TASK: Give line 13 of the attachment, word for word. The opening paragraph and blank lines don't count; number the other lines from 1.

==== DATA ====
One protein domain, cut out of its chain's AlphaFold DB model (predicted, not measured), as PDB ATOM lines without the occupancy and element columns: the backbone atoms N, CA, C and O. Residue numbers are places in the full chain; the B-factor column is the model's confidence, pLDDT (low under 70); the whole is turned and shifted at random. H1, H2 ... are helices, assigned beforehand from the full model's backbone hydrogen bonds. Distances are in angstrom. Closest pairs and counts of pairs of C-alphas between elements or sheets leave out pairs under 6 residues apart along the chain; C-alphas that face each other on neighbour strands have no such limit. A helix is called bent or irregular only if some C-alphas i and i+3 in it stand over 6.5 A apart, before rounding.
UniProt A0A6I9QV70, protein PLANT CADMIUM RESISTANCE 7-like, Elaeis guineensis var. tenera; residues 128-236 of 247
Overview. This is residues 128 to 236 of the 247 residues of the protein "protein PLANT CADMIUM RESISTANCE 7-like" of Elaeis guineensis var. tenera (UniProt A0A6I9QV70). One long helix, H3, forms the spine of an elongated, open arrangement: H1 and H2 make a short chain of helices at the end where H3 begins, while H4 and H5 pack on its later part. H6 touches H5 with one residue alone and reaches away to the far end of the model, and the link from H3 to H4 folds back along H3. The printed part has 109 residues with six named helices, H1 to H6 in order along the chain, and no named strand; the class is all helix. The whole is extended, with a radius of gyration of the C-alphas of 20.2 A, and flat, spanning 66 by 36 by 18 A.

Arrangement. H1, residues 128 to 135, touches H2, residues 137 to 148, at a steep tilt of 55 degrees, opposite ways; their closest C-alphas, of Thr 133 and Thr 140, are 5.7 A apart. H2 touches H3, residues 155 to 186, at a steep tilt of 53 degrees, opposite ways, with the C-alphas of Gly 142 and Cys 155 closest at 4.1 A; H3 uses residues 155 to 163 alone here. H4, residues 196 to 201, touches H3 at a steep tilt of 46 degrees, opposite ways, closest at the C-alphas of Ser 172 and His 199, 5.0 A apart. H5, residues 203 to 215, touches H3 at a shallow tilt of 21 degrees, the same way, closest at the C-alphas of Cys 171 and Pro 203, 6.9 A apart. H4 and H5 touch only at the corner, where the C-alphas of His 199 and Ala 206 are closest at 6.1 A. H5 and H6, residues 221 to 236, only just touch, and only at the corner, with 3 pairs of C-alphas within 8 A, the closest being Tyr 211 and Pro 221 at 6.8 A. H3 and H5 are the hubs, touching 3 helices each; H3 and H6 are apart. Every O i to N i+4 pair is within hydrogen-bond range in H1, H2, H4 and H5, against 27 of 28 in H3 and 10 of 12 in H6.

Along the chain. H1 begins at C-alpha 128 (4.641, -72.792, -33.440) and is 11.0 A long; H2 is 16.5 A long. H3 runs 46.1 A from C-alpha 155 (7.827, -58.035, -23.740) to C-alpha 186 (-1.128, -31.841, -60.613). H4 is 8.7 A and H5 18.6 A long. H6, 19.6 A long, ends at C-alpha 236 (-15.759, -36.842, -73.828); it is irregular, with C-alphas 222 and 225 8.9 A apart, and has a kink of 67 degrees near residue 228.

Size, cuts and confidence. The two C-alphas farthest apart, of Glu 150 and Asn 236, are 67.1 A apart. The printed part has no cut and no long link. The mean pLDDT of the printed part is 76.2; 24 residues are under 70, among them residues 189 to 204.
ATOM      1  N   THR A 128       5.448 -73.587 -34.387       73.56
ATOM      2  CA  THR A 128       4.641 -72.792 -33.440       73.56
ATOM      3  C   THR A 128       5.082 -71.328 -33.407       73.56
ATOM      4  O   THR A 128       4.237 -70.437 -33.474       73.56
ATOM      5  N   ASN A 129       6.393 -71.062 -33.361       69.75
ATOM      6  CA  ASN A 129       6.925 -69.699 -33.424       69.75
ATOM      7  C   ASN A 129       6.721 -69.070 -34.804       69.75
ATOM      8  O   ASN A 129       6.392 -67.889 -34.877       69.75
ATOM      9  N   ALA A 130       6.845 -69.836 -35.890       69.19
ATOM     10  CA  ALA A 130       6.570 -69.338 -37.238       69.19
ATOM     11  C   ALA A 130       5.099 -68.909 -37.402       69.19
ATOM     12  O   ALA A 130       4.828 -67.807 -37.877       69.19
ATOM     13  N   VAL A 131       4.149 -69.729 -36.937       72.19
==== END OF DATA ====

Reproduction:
ATOM      8  O   ASN A 129       6.392 -67.889 -34.877       69.75